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. Last Updated: 07/27/2016

Jet Crash Reverses Year High for RTS

World markets tumbled Monday after a passenger jet crashed in New York, sending airline and insurance stocks down by as much as 12 percent and backing Russia's benchmark index off its highest level of the year.

The key RTS index hit at a 2001 high of 233.3 in intra-day trading before falling nearly 4 percent on news of the crash, just one hour before the markets closed in Moscow. The RTS closed at 223.97, half a percent off Friday's close.

Traders doubted, however, that fresh fears of terrorist attacks gripping Western markets would lead to massive sell-offs of Russian corporate paper, as market fundamentals remained strong.

"I didn't see any panics and huge sell-offs after Sept. 11, and I don't exclude the possibility that the market may open on higher levels tomorrow," said Alexei Dolgikh, a trader with Troika Dialog.

"Assuming that you don't have any more disastrous events like this, then Russia will continue racing," said Roland Nash, chief economist with Renaissance Capital.

The RTS has gained 59.5 percent since Jan. 1, making it the second-best performing stock index in the world this year, beaten only by China's Shanghai B, which is up 61.48 percent in dollar terms.

However, it is still less than half of its historical high of 570, reached Oct. 3, 1997. In terms of capitalization, the value of all Russian stocks traded over the counter is now some $73 billion -- $11 billion of which is accounted for by Gazprom -- but is still far below the $110 billion figure before the 1998 financial crisis.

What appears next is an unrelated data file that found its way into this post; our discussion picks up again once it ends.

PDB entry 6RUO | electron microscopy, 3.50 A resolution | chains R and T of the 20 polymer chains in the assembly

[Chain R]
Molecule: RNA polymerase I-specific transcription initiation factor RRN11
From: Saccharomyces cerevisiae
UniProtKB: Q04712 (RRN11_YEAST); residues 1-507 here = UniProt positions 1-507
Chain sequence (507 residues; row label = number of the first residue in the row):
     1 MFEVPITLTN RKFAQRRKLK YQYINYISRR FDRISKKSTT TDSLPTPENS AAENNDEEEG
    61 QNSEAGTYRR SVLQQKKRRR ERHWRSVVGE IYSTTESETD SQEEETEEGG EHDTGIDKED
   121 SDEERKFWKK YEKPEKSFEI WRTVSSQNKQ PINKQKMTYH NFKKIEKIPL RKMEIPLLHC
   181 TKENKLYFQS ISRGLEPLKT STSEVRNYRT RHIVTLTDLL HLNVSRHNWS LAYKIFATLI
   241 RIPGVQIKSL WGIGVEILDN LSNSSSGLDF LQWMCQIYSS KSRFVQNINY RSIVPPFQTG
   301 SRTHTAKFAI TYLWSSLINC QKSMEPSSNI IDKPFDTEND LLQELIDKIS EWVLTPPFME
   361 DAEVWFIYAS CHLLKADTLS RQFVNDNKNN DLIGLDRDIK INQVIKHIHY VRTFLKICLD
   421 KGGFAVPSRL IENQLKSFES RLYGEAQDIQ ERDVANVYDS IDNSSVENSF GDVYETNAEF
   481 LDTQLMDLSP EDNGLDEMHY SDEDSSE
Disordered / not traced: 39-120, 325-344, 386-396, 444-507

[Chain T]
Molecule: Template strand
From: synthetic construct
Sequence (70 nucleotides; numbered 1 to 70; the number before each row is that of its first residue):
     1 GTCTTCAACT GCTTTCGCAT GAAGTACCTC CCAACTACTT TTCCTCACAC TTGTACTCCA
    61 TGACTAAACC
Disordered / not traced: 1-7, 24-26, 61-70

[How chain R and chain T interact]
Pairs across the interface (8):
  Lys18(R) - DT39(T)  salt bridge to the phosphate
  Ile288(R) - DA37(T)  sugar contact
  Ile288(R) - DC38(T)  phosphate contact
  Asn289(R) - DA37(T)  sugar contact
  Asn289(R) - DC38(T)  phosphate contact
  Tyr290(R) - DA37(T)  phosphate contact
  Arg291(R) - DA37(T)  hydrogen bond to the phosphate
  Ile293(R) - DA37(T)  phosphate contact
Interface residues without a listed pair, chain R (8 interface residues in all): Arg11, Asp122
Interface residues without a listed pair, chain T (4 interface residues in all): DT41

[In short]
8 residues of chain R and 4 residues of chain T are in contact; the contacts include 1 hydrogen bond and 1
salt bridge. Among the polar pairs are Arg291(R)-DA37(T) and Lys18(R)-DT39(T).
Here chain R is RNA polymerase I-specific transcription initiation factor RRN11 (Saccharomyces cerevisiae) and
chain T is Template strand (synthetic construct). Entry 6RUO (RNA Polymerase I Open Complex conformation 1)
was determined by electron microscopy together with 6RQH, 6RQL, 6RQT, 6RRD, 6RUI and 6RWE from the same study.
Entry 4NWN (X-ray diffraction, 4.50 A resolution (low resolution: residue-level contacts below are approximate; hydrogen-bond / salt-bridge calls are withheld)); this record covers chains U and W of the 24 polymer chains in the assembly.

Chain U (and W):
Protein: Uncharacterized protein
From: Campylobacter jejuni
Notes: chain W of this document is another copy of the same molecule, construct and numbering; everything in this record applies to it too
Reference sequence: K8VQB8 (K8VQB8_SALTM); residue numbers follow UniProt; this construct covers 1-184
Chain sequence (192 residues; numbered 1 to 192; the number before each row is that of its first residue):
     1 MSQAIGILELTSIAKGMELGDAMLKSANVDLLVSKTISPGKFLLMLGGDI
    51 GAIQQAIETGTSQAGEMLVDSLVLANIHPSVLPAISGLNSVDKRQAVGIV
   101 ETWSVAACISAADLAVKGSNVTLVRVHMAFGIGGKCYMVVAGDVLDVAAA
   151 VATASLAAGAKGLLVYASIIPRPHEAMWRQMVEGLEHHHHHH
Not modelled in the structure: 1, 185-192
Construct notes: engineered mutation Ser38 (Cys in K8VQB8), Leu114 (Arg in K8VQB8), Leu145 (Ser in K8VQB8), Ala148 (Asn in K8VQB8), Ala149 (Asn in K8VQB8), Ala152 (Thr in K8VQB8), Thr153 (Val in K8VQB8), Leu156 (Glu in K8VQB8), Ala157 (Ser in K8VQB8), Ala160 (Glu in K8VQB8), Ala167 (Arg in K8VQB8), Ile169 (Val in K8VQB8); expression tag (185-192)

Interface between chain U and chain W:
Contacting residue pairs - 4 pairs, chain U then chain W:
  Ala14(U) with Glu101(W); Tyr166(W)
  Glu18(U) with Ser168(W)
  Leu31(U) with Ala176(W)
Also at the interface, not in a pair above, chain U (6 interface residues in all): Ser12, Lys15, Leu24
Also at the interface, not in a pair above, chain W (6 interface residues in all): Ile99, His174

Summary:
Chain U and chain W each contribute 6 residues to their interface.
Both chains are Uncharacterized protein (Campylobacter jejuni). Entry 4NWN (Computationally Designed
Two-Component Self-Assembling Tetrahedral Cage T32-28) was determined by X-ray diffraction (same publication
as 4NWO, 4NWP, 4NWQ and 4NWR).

"What we've seen in the last month is a new set of investors coming to Russia who haven't looked at Russia in the last three years. It changes the market perception and the way people think about Russia, which will drive the market higher," Nash said.

"The Russian market is currently undervalued compared with better-than-ever macroeconomic performance," said an analyst with a large Western investment fund.

Some analysts said a fail value of the RTS now is about 350 points, if the risk-premium associated with Russian eurobonds is taken into account. "Obviously, we won't hit 350 any time soon, but what is also important to remember, if we compare the markets, is the profitability of the companies," Nash said. "[Profitability] is much higher now than it was in 1997, so there are more fundamental reasons for the Russian market to grow, and companies are different too."

United Financial Group investment bank recently upgraded its RTS forecast for the last quarter of the year from 170-215 to 200-240. And Renaissance Capital predicts the RTS will reach 250 by year's end.